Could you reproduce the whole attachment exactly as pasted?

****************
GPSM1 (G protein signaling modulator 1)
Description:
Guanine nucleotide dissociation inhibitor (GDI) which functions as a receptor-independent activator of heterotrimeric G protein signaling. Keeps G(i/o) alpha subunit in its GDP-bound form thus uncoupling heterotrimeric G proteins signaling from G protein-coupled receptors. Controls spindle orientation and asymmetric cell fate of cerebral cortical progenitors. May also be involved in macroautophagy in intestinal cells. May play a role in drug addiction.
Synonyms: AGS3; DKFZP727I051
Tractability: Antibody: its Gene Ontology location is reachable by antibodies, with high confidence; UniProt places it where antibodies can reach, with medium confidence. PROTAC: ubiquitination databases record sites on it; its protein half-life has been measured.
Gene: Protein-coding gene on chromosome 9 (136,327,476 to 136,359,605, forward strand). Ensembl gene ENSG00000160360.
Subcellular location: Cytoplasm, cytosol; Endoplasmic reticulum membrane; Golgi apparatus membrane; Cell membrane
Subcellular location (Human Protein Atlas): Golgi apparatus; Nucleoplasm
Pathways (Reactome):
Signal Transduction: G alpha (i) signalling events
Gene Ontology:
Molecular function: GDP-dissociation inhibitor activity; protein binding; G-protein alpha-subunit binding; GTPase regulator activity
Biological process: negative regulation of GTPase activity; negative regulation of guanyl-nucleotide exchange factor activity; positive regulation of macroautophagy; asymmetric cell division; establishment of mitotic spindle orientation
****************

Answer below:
GPSM1 (G protein signaling modulator 1)
Description:
Guanine nucleotide dissociation inhibitor (GDI) which functions as a receptor-independent activator of heterotrimeric G protein signaling. Keeps G(i/o) alpha subunit in its GDP-bound form thus uncoupling heterotrimeric G proteins signaling from G protein-coupled receptors. Controls spindle orientation and asymmetric cell fate of cerebral cortical progenitors. May also be involved in macroautophagy in intestinal cells. May play a role in drug addiction.
Synonyms: AGS3; DKFZP727I051
Tractability: Antibody: its Gene Ontology location is reachable by antibodies, with high confidence; UniProt places it where antibodies can reach, with medium confidence. PROTAC: ubiquitination databases record sites on it; its protein half-life has been measured.
Gene: Protein-coding gene on chromosome 9 (136,327,476 to 136,359,605, forward strand). Ensembl gene ENSG00000160360.
Subcellular location: Cytoplasm, cytosol; Endoplasmic reticulum membrane; Golgi apparatus membrane; Cell membrane
Subcellular location (Human Protein Atlas): Golgi apparatus; Nucleoplasm
Pathways (Reactome):
Signal Transduction: G alpha (i) signalling events
Gene Ontology:
Molecular function: GDP-dissociation inhibitor activity; protein binding; G-protein alpha-subunit binding; GTPase regulator activity
Biological process: negative regulation of GTPase activity; negative regulation of guanyl-nucleotide exchange factor activity; positive regulation of macroautophagy; asymmetric cell division; establishment of mitotic spindle orientation